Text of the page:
What motivates firms to reassess their efforts to retain and nurture women's leaders? "We really didn't come to a sharp realization that we had a problem," says CPA Todd Mitchell of Elliott Davis, in Greenville, South Carolina. "But we did notice that we had a great group of people through the manager level, then a lot of managers started to disappear, and they were all females. We had both women and men moving up, then all of a sudden the number of women dropped off, with very few at the shareholder level."
What was behind this problem? "We found the issue was not only turnover but also stagnation," Mitchell says. "Our team members were talented, but they were not moving ahead."
In the midst of this process, the firm was also considering succession issues. "We asked ourselves who would succeed our stars and superstars," he reports. "We realized that even if every male in the pipeline moved up, we wouldn't be able to fill the positions we were projecting in our strategic plan, given our expected growth. That's when we knew we had to be more successful at moving women into top leadership, including ownership positions."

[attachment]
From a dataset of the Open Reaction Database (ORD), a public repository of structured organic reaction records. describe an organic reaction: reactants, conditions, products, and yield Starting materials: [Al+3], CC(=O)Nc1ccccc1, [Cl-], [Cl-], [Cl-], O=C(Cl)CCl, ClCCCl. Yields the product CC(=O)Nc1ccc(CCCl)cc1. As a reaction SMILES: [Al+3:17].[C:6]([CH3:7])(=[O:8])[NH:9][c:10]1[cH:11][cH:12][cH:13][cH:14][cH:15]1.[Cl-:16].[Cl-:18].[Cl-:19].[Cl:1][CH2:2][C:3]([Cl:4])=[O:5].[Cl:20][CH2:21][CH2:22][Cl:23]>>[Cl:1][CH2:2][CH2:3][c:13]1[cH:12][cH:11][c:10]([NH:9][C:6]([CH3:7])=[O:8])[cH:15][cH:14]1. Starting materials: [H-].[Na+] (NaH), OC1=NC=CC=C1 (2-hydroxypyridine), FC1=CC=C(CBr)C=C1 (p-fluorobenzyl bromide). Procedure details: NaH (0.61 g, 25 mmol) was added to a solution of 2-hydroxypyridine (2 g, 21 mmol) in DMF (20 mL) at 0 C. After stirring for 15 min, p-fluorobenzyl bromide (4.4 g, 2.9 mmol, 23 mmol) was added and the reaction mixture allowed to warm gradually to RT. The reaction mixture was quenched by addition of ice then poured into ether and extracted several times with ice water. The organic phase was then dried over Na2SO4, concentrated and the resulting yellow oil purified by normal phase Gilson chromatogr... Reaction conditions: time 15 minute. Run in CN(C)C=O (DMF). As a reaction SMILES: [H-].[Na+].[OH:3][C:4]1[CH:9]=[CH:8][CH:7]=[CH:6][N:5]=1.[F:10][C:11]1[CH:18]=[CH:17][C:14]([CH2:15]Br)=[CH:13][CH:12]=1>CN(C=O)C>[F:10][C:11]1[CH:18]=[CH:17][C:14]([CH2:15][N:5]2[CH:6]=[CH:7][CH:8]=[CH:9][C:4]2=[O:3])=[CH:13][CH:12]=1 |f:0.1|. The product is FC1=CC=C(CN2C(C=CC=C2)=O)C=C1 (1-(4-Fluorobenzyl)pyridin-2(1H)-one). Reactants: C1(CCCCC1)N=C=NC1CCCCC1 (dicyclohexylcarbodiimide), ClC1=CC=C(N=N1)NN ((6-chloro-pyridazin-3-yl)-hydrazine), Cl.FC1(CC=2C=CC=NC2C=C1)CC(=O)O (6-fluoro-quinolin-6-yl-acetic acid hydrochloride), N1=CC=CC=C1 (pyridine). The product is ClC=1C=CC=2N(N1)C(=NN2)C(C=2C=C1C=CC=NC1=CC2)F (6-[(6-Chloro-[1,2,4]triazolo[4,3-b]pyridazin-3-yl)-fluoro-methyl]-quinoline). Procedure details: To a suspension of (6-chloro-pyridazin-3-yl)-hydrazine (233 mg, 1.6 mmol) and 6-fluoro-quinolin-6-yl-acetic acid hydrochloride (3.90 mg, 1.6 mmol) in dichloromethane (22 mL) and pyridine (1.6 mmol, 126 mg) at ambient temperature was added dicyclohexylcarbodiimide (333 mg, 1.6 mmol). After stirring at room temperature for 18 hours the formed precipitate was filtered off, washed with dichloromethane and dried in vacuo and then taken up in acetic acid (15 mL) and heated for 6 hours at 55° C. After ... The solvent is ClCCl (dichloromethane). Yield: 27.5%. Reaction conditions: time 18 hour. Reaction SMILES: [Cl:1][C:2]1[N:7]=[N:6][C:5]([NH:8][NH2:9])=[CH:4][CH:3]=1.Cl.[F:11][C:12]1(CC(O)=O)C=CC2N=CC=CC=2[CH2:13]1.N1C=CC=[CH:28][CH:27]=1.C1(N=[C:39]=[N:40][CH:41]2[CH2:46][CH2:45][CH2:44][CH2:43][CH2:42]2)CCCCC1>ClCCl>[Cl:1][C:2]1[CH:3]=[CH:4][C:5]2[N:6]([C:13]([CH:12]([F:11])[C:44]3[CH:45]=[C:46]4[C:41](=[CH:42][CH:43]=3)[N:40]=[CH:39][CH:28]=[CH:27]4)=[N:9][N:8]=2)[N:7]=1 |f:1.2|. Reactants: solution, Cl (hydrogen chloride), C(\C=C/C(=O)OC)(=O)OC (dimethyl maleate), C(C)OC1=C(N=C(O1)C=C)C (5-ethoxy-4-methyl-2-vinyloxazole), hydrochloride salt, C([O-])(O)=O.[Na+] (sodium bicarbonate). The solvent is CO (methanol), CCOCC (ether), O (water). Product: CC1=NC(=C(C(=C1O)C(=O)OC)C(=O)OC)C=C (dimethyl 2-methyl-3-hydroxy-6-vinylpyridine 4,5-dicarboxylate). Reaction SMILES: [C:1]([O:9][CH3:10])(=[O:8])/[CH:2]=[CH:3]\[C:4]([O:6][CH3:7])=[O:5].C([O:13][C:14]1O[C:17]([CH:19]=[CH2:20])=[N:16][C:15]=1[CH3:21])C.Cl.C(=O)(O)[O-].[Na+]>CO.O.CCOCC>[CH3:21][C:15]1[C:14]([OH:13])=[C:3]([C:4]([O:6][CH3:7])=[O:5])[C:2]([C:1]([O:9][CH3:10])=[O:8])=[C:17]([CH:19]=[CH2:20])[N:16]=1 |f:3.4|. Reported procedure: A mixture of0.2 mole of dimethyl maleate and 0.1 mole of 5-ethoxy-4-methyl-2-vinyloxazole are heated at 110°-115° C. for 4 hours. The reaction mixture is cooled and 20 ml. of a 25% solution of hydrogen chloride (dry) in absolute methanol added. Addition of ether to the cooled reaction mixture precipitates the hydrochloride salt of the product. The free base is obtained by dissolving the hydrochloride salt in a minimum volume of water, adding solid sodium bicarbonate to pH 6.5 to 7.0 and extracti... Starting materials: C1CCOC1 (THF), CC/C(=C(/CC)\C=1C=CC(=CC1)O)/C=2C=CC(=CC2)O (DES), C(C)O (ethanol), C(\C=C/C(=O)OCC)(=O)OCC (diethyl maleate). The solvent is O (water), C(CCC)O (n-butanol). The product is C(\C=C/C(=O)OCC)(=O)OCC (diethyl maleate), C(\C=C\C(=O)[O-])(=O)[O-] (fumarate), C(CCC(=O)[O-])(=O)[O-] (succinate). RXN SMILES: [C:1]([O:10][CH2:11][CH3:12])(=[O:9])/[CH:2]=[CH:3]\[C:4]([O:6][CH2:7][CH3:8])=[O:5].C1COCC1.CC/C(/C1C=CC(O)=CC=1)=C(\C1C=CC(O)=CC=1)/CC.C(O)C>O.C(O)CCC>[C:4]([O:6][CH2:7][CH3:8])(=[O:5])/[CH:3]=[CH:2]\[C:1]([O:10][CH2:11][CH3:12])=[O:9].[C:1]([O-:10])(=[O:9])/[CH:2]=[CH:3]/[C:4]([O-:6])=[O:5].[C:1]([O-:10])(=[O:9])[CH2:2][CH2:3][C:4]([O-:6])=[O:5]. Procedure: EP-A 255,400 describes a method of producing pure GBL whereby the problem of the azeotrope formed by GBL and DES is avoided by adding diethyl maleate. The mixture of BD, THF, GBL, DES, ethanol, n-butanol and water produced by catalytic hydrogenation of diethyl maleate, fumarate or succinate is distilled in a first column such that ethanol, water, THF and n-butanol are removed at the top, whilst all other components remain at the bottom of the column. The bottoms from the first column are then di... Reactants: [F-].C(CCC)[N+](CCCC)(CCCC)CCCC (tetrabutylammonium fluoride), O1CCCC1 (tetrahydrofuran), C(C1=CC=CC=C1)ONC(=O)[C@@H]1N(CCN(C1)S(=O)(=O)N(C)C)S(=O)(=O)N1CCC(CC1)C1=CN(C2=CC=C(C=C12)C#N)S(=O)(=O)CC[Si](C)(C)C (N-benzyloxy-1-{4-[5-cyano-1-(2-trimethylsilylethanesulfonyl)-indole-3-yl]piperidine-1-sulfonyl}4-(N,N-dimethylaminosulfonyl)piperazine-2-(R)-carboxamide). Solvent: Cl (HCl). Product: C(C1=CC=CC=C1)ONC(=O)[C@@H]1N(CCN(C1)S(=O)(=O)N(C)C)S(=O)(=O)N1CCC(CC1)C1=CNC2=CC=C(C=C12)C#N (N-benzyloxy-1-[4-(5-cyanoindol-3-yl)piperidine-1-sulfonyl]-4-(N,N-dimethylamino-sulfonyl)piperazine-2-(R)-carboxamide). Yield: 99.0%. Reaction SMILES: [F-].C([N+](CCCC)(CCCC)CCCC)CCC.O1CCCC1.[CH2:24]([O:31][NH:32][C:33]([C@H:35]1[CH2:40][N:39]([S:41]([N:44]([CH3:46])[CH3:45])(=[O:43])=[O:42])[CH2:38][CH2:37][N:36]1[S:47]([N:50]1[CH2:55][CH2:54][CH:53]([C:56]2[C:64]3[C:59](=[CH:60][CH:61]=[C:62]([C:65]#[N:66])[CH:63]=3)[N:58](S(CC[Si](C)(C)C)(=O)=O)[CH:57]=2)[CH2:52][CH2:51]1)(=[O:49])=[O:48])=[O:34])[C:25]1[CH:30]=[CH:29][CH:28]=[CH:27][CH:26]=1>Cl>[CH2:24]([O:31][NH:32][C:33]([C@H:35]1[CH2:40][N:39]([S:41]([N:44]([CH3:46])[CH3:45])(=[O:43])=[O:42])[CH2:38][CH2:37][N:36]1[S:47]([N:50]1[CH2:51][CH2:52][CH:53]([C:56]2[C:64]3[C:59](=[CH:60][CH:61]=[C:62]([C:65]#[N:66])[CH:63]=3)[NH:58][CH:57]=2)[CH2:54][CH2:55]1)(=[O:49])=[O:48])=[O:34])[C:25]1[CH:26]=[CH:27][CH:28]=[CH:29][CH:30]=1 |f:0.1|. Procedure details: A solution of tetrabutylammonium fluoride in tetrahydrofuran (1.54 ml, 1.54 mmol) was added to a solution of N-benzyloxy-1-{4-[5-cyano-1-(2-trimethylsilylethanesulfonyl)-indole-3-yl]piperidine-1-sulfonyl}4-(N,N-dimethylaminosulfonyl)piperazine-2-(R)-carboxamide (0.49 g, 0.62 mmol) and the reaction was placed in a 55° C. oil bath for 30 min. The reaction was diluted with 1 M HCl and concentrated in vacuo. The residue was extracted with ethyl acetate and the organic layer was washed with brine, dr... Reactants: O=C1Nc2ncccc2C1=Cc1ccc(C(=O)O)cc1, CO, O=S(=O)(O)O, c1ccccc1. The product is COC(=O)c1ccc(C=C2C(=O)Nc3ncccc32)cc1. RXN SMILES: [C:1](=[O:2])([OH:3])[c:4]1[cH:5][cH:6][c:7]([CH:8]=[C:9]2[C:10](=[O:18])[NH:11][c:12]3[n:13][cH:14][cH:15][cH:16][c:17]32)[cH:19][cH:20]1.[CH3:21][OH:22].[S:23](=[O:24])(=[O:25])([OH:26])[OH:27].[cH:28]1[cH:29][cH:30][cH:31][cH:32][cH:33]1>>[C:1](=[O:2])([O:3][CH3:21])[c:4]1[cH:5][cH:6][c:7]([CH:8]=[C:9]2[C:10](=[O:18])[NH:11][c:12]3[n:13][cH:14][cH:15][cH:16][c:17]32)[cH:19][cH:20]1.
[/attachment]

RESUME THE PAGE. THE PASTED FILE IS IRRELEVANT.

The problem also had an impact on the firm's M&A prospects. "Women at potential merger partners asked where our female leaders were," he says. "They questioned how they would be treated at our firm."
Such questions hindered the firm's ability to grow through mergers.
According to consultant Mary Bennett, stagnation and turnover among women, a lack of female leaders and succession concerns are common problems at many firms. Given the impending retirement of the baby boom generation, firms are assessing how many new leaders they will need. "They are realizing they cannot get there with half the population. Firms will fall short if they don't take advantage of all the talent available to them."
As firms wrestle with this challenge, Bennett cautions against succumbing to the "pipeline myth."
"Many people say that once women have been in the pipeline...